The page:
However, you can use a quadratitrix compass (essentially a moving plane device) for trisection (and quintisection) of angles, to satisfy the conventional degree measurement. See https://en.wikipedia.org/wiki/Quadratrix_of_Hippias for a very short discussion.

P.s. Somewhat tangential, but of interest...see this video on origins of metrology for practical machining. https://www.youtube.com/watch?v=gNRnrn5DE58

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    $\begingroup$ @WillOrrick While it is certainly true that one cannot trisect a $3^\circ$ angle exactly using a compass and straightedge, the most straightforward incorrect trisection algorithm produces a result that is correct to about 1 part in 10,000, which is certainly good enough for most practical purposes. Given the inevitable imprecision involved in using paper and pencil, it's unlikely the other steps in the construction produce results that are any more reliable. $\endgroup$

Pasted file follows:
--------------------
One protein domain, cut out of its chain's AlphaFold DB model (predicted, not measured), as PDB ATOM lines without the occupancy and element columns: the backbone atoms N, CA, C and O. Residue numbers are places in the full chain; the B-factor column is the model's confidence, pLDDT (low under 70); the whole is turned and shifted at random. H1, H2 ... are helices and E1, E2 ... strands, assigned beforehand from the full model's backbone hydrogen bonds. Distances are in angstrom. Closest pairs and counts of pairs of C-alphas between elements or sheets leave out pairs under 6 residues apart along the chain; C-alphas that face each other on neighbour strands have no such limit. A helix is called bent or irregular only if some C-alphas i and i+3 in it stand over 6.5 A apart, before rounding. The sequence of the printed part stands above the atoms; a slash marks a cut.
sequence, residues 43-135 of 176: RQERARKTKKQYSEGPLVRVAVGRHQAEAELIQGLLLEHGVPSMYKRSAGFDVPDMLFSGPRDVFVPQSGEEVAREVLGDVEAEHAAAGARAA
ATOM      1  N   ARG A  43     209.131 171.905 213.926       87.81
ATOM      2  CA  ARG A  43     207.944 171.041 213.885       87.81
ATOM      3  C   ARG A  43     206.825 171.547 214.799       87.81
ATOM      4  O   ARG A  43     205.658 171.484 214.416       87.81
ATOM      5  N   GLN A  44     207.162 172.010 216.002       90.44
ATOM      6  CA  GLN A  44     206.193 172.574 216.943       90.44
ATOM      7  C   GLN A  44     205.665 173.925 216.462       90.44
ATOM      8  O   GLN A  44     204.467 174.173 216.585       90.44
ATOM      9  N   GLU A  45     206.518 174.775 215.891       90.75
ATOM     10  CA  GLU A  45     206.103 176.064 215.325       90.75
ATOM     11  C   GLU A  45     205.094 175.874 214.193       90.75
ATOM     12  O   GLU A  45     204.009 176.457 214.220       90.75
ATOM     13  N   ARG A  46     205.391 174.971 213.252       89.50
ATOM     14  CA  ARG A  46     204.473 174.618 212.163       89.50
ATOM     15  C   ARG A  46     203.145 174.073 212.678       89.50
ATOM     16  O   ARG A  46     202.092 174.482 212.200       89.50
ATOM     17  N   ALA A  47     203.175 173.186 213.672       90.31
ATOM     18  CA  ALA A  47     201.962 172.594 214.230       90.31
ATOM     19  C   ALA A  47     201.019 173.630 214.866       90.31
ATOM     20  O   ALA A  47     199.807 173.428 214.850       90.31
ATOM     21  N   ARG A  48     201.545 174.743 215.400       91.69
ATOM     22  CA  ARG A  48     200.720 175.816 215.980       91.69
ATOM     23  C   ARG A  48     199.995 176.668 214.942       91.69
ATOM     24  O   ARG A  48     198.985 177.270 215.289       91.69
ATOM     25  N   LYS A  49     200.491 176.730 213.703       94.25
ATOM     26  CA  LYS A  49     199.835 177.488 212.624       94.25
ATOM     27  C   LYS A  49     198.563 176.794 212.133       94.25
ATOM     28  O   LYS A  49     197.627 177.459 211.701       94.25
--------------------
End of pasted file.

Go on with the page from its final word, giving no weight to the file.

– mweiss
    Sep 8, 2022 at 16:08
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    $\begingroup$ You can trisect an angle, just not restricted to that one specific set of tools (compass and straightedge). (For instance: it's fairly straightforward to do so if you have a set square, via Bieberbach's trisection.) $\endgroup$
    – TLW
    Sep 10, 2022 at 18:47
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    $\begingroup$ Compass and ruler I believe was the phrase. You can trisect with a marked ruler. Also, many - albeit not all - rulers have a right angle at the end. $\endgroup$
    – TLW
    Sep 10, 2022 at 19:01